A person’s brain is made up of soft tissue which is surrounded by blood and spinal fluid. When the head is hit it can cause the brain to move inside the skull, sometimes even knocking against the bones of the skull. This sudden movement of the brain causes the brain to function differently, whether it’s for a short period of time or in some cases long term (Robert). It is the acceleration and deceleration of the brain against the inside of the skull that can cause the brain to be irritated and interrupt its function (MedicineNet). The movement of the brain in the skull can cause injury to the brain even if there is no loss of consciousness (Solomon). A few of the symptoms of a concussion are memory loss, nausea, headache, difficulty thinking and a loss of energy (Robert).
The numbers of concussions that happen in the sport of hockey have increased significantly over the years (Linden). A study conducted by the National Hockey League looked at the number of concussions that occurred in seven regular seasons between 1997 and 2004. The information from the study was collected from physician’s reports from every team in the league during that time period. The information confirmed that there were 559 concussions during regular season games which is a rate of 5.8 for every 100 hockey players (American). At the end of the 2010-2011 regular season, NHL medical records showed that at least 85 players had missed time due to post-concussion syndrome. Most notable in the media was the head injury sustained by Sidney Crosby (News). His injury brought about discussions concerning the seriousness of concussions (Top 10).
Young players at the minor hockey level have also reported to be sustaining head injuries at an alarming rate. Unfortunately, in minor hockey there are less fully trained bench staffs, therefore concussions are not correctly detected or reported the majority of time. Some experts believe that the increase in concussions at this early level is due to early body checking in minor hockey (Barber). A study conducted by the staff at St. Michael`s Hospital in Toronto concluded that when Hockey Canada lowered the age of body checking to nine year olds in 1998-1999, the number of concussions in young players increased. The lack of maturity at this age level causes the young players to use physical contact more often than needed in the game itself. Emergency records reviewed by neurosurgeon, Dr. Michael Cusimano and his team discovered that the chance of getting an injury from a body check at any age level increased. In fact, in lower age groups it actually doubled. Hockey Canada has since reversed their decision on early body contact among atom players (nine to ten year olds). Players in the bantam level (thirteen to fourteen years old) were found to be twice as likely to get a concussion, and midget players (fifteen to sixteen year olds) were thirty-one percent more likely to sustain a concussion. Body checking in hockey is putting young players at a high risk of long term effects of brain injuries that could affect their cognitive and social development (St. Michael’s).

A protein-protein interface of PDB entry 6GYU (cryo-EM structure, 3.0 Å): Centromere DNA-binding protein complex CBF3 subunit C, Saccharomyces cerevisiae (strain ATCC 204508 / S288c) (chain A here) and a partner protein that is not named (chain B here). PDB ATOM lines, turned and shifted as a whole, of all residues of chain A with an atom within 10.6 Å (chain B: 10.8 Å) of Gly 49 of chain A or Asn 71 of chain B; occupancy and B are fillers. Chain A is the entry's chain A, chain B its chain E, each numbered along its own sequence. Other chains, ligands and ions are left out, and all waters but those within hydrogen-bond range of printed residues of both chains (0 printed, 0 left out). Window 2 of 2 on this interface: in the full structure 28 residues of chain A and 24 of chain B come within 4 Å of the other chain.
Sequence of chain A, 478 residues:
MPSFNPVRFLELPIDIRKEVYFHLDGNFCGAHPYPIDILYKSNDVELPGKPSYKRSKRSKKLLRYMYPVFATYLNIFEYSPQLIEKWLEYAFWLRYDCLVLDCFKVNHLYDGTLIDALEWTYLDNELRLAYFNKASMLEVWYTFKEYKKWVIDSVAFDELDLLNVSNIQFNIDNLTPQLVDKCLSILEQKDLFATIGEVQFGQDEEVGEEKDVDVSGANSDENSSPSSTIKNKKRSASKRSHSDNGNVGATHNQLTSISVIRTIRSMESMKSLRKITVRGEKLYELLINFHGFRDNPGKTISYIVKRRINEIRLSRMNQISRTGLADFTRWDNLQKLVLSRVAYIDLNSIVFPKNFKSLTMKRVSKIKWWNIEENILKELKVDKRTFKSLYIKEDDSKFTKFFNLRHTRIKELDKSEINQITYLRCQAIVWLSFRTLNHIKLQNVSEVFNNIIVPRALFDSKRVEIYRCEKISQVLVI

In June 2011 the NHL banned “blindsided” headshots but decided against a ban of all headshots. The fact is that the rules of the game are not always followed, and the consequences of not playing by the rules are not always enforced. In addition, the speed of the game along with the aggressiveness of